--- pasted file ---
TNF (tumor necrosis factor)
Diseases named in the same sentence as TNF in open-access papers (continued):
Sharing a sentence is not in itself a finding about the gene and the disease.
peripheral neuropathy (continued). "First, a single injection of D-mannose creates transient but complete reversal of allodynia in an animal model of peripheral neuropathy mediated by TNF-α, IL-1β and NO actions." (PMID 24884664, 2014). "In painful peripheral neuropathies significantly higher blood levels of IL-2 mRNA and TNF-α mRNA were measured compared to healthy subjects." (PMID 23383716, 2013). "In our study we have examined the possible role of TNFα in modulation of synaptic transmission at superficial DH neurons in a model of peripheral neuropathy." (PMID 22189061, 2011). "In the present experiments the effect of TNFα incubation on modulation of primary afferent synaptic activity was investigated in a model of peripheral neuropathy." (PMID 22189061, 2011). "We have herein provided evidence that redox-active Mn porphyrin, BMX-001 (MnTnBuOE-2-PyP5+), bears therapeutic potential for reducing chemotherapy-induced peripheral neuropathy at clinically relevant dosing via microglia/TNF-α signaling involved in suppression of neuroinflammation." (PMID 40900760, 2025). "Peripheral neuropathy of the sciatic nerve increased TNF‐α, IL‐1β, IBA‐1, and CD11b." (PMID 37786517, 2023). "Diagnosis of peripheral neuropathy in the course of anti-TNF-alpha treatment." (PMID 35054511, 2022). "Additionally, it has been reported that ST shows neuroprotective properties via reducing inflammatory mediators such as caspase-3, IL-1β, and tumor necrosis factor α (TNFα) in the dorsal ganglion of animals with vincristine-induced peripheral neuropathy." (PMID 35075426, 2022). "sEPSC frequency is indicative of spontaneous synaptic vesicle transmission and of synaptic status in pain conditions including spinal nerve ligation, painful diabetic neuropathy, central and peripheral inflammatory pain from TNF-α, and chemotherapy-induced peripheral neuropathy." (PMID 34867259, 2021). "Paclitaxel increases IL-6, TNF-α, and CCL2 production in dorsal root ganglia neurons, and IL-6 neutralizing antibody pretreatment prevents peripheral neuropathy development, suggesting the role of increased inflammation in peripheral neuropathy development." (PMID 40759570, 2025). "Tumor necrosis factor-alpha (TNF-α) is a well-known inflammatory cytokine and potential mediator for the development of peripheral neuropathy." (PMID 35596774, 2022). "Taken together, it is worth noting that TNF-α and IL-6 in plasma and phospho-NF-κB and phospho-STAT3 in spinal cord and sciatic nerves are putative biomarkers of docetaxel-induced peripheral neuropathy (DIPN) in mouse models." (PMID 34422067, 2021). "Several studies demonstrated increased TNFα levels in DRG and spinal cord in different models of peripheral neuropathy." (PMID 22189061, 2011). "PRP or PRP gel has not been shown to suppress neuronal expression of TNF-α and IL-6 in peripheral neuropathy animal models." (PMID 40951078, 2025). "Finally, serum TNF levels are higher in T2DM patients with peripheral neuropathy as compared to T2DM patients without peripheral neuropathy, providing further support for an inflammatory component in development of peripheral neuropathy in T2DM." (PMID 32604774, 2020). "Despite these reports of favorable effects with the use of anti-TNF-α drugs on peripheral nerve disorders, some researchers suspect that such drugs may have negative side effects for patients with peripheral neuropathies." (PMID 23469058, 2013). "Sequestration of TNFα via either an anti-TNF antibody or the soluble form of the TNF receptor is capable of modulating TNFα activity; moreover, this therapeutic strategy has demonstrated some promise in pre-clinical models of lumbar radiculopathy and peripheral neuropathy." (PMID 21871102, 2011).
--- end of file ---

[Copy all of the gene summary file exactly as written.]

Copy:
TNF (tumor necrosis factor)
Diseases named in the same sentence as TNF in open-access papers (continued):
Sharing a sentence is not in itself a finding about the gene and the disease.
peripheral neuropathy (continued). "First, a single injection of D-mannose creates transient but complete reversal of allodynia in an animal model of peripheral neuropathy mediated by TNF-α, IL-1β and NO actions." (PMID 24884664, 2014). "In painful peripheral neuropathies significantly higher blood levels of IL-2 mRNA and TNF-α mRNA were measured compared to healthy subjects." (PMID 23383716, 2013). "In our study we have examined the possible role of TNFα in modulation of synaptic transmission at superficial DH neurons in a model of peripheral neuropathy." (PMID 22189061, 2011). "In the present experiments the effect of TNFα incubation on modulation of primary afferent synaptic activity was investigated in a model of peripheral neuropathy." (PMID 22189061, 2011). "We have herein provided evidence that redox-active Mn porphyrin, BMX-001 (MnTnBuOE-2-PyP5+), bears therapeutic potential for reducing chemotherapy-induced peripheral neuropathy at clinically relevant dosing via microglia/TNF-α signaling involved in suppression of neuroinflammation." (PMID 40900760, 2025). "Peripheral neuropathy of the sciatic nerve increased TNF‐α, IL‐1β, IBA‐1, and CD11b." (PMID 37786517, 2023). "Diagnosis of peripheral neuropathy in the course of anti-TNF-alpha treatment." (PMID 35054511, 2022). "Additionally, it has been reported that ST shows neuroprotective properties via reducing inflammatory mediators such as caspase-3, IL-1β, and tumor necrosis factor α (TNFα) in the dorsal ganglion of animals with vincristine-induced peripheral neuropathy." (PMID 35075426, 2022). "sEPSC frequency is indicative of spontaneous synaptic vesicle transmission and of synaptic status in pain conditions including spinal nerve ligation, painful diabetic neuropathy, central and peripheral inflammatory pain from TNF-α, and chemotherapy-induced peripheral neuropathy." (PMID 34867259, 2021). "Paclitaxel increases IL-6, TNF-α, and CCL2 production in dorsal root ganglia neurons, and IL-6 neutralizing antibody pretreatment prevents peripheral neuropathy development, suggesting the role of increased inflammation in peripheral neuropathy development." (PMID 40759570, 2025). "Tumor necrosis factor-alpha (TNF-α) is a well-known inflammatory cytokine and potential mediator for the development of peripheral neuropathy." (PMID 35596774, 2022). "Taken together, it is worth noting that TNF-α and IL-6 in plasma and phospho-NF-κB and phospho-STAT3 in spinal cord and sciatic nerves are putative biomarkers of docetaxel-induced peripheral neuropathy (DIPN) in mouse models." (PMID 34422067, 2021). "Several studies demonstrated increased TNFα levels in DRG and spinal cord in different models of peripheral neuropathy." (PMID 22189061, 2011). "PRP or PRP gel has not been shown to suppress neuronal expression of TNF-α and IL-6 in peripheral neuropathy animal models." (PMID 40951078, 2025). "Finally, serum TNF levels are higher in T2DM patients with peripheral neuropathy as compared to T2DM patients without peripheral neuropathy, providing further support for an inflammatory component in development of peripheral neuropathy in T2DM." (PMID 32604774, 2020). "Despite these reports of favorable effects with the use of anti-TNF-α drugs on peripheral nerve disorders, some researchers suspect that such drugs may have negative side effects for patients with peripheral neuropathies." (PMID 23469058, 2013). "Sequestration of TNFα via either an anti-TNF antibody or the soluble form of the TNF receptor is capable of modulating TNFα activity; moreover, this therapeutic strategy has demonstrated some promise in pre-clinical models of lumbar radiculopathy and peripheral neuropathy." (PMID 21871102, 2011).